Type 1 diabetes mellitus (T1D) is an autoimmune disease causing insufficient or no production of insulin from the pancreas; this impedes glucose metabolism, generating several life-long health sequelae in nearly every organ system. Tools such as automated exogenous insulin delivery systems and constant glucometers, alongside diligent self-care, do improve outcomes. However, additional therapies are needed to improve the management of therapeutic goals and eliminate the risks or consequences of wide swings in glycemia. Transplantation of human islets has offered a proof-of-concept for beta-cell replacement therapy. But a number of hurdles remain in realizing the full potential of beta-cell replacement therapy, one of which being ensuring an adequate supply of nutrients and oxygen to the islet graft.
In response, Juvenile Diabetes Research Foundation (JDRF) is collaborating with a wide spectrum of partners to develop a replacement product using an unlimited source of beta cells without needing broad spectrum immunosuppression. A critical challenge is to protect beta cells from their host’s immune system, while still preserving consistent gas permeability, and permitting glucose-responsive insulin secretion. Novel designs are emerging that try to strike this delicate balance between diffusion, perfusion, and protection (see figure). Non-invasive tools that can directly map oxygen levels in vivo could prove very useful in evaluating and optimizing new technologies that extend the viability of beta-cell implants. In an effort to accelerate the development of beta cell replacement therapies, JDRF is supporting O2M Technologies’ “Oxygen Measurement Core” to test the therapeutic potential of implantable cell delivery systems. The technology developed by O2M has already proven to be successful in providing oxygen maps of islet encapsulation devices in vitro and in mice.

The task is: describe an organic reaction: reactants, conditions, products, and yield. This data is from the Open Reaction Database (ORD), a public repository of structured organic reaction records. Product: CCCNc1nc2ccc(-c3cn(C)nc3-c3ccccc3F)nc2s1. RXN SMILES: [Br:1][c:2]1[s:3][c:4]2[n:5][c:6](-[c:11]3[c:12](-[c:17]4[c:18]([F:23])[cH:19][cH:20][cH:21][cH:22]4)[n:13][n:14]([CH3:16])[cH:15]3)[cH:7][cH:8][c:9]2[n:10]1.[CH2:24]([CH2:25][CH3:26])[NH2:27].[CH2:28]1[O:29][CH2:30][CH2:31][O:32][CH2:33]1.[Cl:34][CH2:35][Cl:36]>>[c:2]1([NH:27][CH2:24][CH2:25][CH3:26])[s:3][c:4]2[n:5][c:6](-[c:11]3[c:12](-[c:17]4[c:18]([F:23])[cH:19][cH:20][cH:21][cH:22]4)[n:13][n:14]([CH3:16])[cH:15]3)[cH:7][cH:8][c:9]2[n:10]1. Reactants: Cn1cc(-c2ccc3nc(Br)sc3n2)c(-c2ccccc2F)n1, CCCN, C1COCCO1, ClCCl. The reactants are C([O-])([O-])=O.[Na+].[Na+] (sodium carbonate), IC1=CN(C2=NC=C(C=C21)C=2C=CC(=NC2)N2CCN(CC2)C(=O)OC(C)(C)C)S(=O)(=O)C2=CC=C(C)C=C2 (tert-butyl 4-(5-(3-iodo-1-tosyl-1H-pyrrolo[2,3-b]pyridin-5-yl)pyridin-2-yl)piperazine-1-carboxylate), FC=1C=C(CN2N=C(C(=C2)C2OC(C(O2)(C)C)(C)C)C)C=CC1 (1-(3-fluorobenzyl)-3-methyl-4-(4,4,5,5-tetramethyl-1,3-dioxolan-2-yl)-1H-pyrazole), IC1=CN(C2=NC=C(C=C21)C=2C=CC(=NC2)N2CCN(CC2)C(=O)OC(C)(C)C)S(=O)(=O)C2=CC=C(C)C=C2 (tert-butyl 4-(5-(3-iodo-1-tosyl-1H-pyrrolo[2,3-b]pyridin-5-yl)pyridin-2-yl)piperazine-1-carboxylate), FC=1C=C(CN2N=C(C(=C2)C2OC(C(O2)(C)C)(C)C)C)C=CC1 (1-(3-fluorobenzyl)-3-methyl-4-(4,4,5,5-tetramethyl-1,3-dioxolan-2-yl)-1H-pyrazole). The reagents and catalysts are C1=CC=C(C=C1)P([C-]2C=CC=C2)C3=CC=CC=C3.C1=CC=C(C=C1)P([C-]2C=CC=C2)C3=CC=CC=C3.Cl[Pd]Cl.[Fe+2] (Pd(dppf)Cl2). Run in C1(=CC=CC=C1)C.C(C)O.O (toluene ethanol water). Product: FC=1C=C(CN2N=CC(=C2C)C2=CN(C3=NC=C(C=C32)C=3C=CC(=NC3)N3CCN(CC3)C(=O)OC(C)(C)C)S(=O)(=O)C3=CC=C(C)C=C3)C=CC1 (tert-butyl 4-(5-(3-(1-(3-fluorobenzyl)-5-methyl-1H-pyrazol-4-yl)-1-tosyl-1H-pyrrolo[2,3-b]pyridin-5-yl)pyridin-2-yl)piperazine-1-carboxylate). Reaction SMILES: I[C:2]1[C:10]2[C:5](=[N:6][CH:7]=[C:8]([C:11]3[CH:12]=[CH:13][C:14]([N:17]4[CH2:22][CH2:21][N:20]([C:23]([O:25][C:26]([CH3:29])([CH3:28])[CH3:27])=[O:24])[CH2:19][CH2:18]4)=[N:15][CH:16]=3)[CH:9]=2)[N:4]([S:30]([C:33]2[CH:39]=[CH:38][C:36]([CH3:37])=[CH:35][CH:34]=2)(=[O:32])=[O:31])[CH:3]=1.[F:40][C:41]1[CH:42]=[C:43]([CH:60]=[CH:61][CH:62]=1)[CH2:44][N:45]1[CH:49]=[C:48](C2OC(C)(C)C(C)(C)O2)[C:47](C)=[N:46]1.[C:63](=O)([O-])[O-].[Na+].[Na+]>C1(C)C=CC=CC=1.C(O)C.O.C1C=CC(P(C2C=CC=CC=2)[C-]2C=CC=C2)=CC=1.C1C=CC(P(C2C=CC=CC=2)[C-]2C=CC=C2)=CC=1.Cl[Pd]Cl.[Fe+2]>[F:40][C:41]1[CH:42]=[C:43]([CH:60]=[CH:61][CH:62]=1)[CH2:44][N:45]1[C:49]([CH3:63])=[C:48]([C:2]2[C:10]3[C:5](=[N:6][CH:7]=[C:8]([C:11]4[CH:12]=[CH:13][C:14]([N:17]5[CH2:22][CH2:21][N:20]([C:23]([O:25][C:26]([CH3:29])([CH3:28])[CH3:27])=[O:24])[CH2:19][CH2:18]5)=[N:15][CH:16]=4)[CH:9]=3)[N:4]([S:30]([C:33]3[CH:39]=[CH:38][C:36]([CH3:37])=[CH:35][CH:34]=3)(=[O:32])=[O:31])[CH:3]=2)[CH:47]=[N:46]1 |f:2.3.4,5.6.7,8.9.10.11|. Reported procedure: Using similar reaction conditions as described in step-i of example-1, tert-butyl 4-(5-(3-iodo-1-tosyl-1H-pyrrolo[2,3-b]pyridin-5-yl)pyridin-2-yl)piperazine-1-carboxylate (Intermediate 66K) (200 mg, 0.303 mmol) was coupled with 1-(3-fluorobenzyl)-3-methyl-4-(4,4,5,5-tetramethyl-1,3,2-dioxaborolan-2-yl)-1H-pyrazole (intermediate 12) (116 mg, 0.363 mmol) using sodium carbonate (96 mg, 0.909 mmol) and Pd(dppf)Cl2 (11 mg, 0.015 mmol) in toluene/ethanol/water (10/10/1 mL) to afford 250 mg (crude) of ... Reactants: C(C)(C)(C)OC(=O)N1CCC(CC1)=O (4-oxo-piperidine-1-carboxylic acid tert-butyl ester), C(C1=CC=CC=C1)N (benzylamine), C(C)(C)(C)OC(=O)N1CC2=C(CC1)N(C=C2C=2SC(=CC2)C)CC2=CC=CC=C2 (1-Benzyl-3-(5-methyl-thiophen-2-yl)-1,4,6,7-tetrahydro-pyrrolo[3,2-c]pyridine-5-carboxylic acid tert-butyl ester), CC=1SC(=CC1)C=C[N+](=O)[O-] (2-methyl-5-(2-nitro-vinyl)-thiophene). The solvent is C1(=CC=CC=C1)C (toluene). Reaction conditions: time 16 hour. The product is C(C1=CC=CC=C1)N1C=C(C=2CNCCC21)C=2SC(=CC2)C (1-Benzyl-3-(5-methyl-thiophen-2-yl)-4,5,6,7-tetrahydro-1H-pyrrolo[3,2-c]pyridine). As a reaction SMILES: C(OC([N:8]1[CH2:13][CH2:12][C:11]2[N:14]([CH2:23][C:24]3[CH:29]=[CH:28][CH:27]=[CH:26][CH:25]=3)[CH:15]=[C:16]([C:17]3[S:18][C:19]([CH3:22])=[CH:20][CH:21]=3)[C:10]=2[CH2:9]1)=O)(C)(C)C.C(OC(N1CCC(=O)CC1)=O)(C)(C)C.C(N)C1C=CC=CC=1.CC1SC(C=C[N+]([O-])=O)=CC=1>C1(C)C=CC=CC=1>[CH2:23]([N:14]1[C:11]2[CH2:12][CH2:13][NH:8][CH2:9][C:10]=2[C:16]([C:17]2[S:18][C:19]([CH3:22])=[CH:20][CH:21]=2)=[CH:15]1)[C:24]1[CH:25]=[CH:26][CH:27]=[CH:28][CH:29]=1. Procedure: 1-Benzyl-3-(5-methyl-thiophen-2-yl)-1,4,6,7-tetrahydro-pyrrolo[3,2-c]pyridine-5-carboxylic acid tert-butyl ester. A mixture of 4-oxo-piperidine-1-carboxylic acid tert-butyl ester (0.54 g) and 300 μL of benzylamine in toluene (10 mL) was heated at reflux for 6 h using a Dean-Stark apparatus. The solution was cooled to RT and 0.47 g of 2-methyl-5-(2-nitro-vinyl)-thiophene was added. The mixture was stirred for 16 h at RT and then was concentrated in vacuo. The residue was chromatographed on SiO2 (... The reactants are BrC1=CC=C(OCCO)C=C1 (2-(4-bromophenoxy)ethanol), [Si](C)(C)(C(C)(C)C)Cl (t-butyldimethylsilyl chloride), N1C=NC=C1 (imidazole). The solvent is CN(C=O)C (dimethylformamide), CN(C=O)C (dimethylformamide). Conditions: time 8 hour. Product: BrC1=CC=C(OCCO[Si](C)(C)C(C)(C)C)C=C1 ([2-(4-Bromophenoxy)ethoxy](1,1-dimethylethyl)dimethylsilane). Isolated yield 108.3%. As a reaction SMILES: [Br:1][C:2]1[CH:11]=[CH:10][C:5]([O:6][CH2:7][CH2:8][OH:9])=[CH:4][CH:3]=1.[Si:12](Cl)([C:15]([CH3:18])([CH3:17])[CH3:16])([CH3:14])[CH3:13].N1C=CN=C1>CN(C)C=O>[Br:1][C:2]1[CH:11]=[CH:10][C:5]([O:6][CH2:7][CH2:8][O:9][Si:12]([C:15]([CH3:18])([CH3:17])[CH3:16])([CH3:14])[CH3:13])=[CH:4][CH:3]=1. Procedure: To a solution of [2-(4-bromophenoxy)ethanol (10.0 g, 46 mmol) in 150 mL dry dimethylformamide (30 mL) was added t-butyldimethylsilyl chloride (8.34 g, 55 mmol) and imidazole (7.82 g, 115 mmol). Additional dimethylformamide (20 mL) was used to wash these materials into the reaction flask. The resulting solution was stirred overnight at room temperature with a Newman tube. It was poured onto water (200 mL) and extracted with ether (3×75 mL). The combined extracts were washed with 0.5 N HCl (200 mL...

JDRF is committed to achieving their vision of “a world without T1D.” By connecting multidisciplinary collaborations and investing in diverse strategies, JDRF is closing research gaps. See a discussion by VP of Research Dr. Esther Latres on how JDRF is accelerating towards a cure for T1D.